Fred Burnham was another famous North Umpqua angler whose name is closely associated with Zane Grey’s. Burnham married into money after his graduation from the University of California, and his job as a stock broker allowed him the leisure to fish all the famous salmon and steelhead rivers of his day. Standing over six feet three inches tall, he was a gifted athlete with ample strength and coordination. He owned property on the Rogue and his prowess there as a fly-fisherman was well known.
After Zane Grey’s first visit to the Rogue in 1916, Burnham served as ZG’s mentor in the art of fly casting for summer steelhead. Their styles were a study in contrasts. Burnham was the “natural,” an acknowledged expert in the sport. Grey, himself a gifted athlete and a semipro baseball player in his youth, struggled as he learned to cast a fly line long distances and never quite achieved the grace that Burnham exhibited. In a sense, Grey was the victim of his self-created image as a record-holding angler. When he failed, he was forced to fall back on excuses, such as failing fish runs or simple bad luck. Burnham and Grey also fished together (or more precisely, in competition) for record-breaking marlin in the South Seas.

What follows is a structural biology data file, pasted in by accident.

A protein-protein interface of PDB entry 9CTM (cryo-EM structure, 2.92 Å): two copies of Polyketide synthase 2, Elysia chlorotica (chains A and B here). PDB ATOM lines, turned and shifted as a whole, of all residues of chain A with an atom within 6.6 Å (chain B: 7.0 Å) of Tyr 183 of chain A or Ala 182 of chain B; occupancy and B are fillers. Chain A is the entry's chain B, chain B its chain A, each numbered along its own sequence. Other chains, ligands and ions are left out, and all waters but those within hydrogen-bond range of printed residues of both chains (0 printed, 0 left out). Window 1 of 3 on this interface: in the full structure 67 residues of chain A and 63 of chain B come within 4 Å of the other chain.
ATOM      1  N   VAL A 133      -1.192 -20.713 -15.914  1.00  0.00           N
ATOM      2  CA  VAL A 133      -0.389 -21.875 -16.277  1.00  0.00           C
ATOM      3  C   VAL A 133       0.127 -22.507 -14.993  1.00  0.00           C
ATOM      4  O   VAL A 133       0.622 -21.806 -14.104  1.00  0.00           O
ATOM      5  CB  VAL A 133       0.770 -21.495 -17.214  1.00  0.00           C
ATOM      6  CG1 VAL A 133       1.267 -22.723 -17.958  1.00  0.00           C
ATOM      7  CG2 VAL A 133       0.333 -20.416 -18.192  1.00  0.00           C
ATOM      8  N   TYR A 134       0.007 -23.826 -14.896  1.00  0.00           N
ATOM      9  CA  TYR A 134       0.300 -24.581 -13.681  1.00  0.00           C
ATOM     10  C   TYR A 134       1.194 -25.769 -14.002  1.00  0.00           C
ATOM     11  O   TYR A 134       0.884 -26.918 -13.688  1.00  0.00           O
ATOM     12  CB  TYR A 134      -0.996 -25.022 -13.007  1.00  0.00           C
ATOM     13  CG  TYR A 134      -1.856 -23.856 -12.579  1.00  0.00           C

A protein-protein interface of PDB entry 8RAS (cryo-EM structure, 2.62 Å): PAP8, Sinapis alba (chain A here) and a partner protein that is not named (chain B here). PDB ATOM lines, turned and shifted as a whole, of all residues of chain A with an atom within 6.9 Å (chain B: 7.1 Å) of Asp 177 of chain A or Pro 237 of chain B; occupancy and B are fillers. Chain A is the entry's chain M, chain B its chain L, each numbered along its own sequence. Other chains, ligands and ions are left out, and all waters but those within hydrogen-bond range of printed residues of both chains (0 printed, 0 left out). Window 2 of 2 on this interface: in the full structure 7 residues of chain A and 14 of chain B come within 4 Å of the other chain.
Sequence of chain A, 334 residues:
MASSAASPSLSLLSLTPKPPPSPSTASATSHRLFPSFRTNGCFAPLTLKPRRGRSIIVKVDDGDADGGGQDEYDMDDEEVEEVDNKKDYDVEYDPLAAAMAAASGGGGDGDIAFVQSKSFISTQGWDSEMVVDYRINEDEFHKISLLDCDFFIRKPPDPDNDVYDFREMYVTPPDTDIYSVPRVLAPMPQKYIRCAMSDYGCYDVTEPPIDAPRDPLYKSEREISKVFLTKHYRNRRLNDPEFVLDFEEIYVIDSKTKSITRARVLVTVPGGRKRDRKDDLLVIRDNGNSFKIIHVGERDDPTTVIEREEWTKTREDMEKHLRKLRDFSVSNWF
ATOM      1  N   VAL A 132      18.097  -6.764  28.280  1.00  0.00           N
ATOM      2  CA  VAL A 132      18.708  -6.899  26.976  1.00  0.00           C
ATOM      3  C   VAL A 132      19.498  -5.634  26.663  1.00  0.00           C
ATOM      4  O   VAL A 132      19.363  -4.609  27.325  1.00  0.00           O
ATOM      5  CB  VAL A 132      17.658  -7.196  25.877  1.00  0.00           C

It was Burnham who first urged Zane Grey to try fishing the North Umpqua. During his early visits, Burnham stayed at the Circle H Ranch, downstream from Steamboat at Susan Creek. This small resort predated the camps at Steamboat since the road had reached the Susan Creek area at an earlier time. The Circle H resort also offered horseback riding and outfitted pack trips for hunters in the early days.
Burnham was well-known in the area as a skilled fly-fisherman, whose height and strength allowed him to wade areas of the river that lesser men could never dare to challenge. He later transferred his North Umpqua angling trips upstream to Steamboat, where he stayed at the new lodge constructed by Clarence Gordon.
This 1937 party of fishermen hooks an Umpqua River steelhead. The Umpqua River runs from the Cascades through Roseburg, Oregon on its way to the Coast. There are two forks: the North & the South. Salmon, steelhead, shad & stiped bass make migratory runs. Zane Gray flyfished the upper North Umpqua for steelhead. The Umpqua has become a smallmouth bass fishery of regional reknown.
Photographer: Ralph Gifford
Source: Oregon State Archives
Oregon Department of Transportation
This 1938 photo shows a flyfisher finding solitude that is still available today.
Photographer: Ralph Gifford
Source: Oregon State Archives
Oregon Department of Transportation